Turbo the Chihuahua has been the subject of many inspiring news stories these past few weeks. The Today Show reported the tiny canine was born with a genetic defect that left him unable to walk on his own
. However, with the help of some ingenuity from an Indianapolis veterinarian, Turbo is back in action.Amy Birk, practice manager at The Downtown Veterinarian, was preparing to leave for the day when a towel-wrapped dog was brought into the facility by a couple. After being told by multiple clinics that nothing could be done for Turbo, they were at the end of their rope about what to do. Their own Chihuahua
had given birth to a litter of puppies that included a runt born with front legs that were undeveloped.
At 4 weeks old, Turbo only weighed 10 ounces. His siblings were keeping him from getting food, and his physical impairment
wasn't doing him any favors. Refusing to give up on the pup, Birk agreed to give Turbo the help he needed. Upon further examination, the veterinarian determined that the Chihuahua was in excellent health despite his disability.Most physically disabled canines are placed in carts to become mobile, but they have to be at least 6 months old to fit. The clinic got creative with Turbo by building a makeshift cart out of a ferret harness, pipes from a faux welding kit and wheels from a toy helicopter. With his newfound mobility, Turbo is full of spunk and has even gained enough weight to be a healthy 1 pound.There will always be animals in need of adoption, but it's important that people understand disabled pets aren't much worse off than healthy ones. Each requires the same love and care to thrive in any environment, and the right household can really turn their lives around.
Holding no prejudice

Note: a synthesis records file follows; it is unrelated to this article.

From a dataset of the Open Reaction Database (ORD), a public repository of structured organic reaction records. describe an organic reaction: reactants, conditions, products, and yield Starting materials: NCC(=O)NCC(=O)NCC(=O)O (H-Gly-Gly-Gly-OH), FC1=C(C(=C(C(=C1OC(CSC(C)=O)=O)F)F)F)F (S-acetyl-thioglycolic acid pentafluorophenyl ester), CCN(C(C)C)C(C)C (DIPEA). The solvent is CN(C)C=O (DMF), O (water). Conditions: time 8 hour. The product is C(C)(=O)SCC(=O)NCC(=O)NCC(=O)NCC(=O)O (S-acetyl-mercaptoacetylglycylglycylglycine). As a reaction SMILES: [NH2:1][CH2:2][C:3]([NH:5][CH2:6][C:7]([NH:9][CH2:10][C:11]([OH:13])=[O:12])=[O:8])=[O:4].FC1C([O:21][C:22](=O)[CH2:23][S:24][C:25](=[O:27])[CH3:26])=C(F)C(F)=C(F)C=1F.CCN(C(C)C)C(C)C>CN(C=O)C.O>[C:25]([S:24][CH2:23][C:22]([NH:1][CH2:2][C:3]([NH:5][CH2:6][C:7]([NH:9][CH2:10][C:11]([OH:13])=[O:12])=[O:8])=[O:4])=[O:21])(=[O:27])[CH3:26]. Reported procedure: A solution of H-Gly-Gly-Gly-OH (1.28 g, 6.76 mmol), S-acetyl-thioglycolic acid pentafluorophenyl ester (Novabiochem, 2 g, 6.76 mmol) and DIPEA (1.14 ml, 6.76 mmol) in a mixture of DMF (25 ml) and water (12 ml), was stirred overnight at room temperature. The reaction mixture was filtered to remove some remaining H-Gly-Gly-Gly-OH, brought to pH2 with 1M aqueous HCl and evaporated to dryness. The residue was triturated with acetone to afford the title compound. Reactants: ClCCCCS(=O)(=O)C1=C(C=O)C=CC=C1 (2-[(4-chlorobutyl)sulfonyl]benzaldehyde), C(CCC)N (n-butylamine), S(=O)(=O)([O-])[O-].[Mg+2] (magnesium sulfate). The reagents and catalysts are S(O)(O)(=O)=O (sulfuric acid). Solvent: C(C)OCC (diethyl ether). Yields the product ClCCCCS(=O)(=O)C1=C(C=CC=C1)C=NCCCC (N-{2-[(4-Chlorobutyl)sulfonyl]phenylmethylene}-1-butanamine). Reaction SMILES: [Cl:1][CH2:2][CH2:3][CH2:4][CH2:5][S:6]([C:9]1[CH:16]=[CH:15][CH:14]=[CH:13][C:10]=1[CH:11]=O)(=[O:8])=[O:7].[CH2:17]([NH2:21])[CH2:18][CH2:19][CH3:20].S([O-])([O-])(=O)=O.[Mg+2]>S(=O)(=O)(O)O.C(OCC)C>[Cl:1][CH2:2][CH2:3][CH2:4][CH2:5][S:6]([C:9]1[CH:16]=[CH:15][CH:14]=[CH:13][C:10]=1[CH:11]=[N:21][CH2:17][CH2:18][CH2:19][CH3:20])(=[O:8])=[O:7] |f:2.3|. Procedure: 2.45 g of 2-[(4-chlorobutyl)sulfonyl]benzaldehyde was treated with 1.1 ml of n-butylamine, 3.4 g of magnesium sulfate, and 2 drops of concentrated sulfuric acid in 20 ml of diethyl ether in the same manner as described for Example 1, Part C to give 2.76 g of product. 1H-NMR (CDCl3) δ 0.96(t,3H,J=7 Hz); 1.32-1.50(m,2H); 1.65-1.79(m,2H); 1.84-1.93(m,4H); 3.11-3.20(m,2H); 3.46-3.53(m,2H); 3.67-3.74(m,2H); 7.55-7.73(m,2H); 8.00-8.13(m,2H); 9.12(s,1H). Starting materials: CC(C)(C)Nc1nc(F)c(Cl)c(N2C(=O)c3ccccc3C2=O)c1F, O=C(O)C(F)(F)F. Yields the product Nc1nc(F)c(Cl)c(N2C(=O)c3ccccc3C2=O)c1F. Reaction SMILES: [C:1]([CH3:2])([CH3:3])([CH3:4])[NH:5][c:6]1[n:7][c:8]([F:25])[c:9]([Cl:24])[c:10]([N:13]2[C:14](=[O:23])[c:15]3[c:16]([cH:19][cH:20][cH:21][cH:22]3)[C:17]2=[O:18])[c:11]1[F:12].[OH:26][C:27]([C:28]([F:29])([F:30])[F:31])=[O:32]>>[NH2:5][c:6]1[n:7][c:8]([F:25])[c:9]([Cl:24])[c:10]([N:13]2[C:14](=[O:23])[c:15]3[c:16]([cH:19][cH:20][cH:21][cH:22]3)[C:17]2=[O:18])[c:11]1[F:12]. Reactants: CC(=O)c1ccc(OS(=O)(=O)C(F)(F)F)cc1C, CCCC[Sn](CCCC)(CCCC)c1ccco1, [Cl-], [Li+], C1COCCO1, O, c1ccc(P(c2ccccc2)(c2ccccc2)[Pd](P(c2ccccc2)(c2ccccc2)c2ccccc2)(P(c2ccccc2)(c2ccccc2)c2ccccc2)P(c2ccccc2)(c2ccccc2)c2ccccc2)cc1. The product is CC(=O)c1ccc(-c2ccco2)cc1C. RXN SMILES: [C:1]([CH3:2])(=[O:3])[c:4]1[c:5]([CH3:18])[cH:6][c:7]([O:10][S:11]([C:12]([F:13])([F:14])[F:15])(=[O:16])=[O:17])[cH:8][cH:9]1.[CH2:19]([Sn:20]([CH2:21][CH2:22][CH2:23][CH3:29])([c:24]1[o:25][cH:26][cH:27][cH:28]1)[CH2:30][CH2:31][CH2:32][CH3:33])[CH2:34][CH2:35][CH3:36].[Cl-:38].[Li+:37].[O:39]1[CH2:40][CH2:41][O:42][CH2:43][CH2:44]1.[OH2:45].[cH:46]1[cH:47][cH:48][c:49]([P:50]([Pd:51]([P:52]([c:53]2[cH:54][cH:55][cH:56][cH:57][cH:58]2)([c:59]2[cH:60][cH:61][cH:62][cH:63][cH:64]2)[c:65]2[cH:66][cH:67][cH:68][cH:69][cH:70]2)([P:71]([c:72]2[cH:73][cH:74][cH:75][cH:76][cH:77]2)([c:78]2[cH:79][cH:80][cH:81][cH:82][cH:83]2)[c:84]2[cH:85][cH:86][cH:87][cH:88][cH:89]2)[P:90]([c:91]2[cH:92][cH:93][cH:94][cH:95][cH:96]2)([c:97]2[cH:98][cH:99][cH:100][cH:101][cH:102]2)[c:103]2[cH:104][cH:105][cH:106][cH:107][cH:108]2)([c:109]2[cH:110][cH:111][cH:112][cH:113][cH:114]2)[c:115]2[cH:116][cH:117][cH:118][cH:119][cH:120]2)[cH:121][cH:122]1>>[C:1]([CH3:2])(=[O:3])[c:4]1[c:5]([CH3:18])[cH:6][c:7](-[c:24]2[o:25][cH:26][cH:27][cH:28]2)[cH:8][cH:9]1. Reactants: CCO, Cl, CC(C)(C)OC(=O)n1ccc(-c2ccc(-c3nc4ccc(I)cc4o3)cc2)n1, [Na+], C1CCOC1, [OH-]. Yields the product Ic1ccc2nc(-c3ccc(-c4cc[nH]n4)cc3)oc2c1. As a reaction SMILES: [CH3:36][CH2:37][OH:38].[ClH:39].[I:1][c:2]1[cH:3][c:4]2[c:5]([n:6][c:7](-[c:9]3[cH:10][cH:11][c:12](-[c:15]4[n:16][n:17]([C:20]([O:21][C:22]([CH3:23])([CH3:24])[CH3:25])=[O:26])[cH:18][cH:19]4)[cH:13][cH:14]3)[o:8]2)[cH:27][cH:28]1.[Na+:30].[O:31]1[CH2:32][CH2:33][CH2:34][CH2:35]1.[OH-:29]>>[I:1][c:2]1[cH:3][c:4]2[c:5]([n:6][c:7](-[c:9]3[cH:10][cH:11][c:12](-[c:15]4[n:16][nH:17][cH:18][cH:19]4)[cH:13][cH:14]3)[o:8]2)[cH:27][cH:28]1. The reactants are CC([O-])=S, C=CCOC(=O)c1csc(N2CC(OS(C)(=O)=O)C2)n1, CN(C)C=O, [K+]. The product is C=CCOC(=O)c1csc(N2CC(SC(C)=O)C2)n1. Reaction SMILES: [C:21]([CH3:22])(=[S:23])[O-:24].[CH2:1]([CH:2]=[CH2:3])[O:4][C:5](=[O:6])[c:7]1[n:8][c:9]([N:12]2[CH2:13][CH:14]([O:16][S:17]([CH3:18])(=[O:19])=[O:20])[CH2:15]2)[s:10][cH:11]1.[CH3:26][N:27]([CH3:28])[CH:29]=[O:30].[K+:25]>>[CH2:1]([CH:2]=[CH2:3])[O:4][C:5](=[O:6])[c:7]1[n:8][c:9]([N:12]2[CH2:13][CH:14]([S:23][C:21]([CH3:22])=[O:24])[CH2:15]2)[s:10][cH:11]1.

The Humane America Animal Foundation explained that disabled pets can be just as amazing as healthy ones, and accomplish feats like catching dog frisbees
in mid-air. These dogs and cats are able to live happy lives, as their disabilities do little to detract from the ability to love. Many can be born with complications or develop them early on, but over time they can easily adapt.Animals are just as resilient as humans when it comes to dealing with disabilities. As Turbo's triumphant story shows, you can never count them out of the running simply because they're different.According to the HAAF, some of the most common pet disabilities are blindness, deafness or loss of one limb
. But their afflictions do little to dampen their spirits - sightless dogs will still rub their noses on owners as signs of affection and wag their tails with delight then they walk in the door.While most disabled pets don't require special accommodations, some cases might call for harnesses and wheelchairs to give them more mobility. However, missing a limb will cause pets to place more stress on their other leg joints, which might lead to some physical complications down the road like arthritis. Their nails should be kept trimmed to help with their footing on hard, smooth surfaces like wood floors and tiles.Every pet, disabled or not, deserves a good home and loving owners. With a PetPlus.com
membership, pet parents have access to countless treatment options to ensure that their dogs are cared for and healthy. The affordable pricing and discounts on veterinarian appointments helps maintain your canine's well-being, leaving plenty of room for play time and long walks through the woods.SourcesThe Today ShowThe Humane America Animal Foundation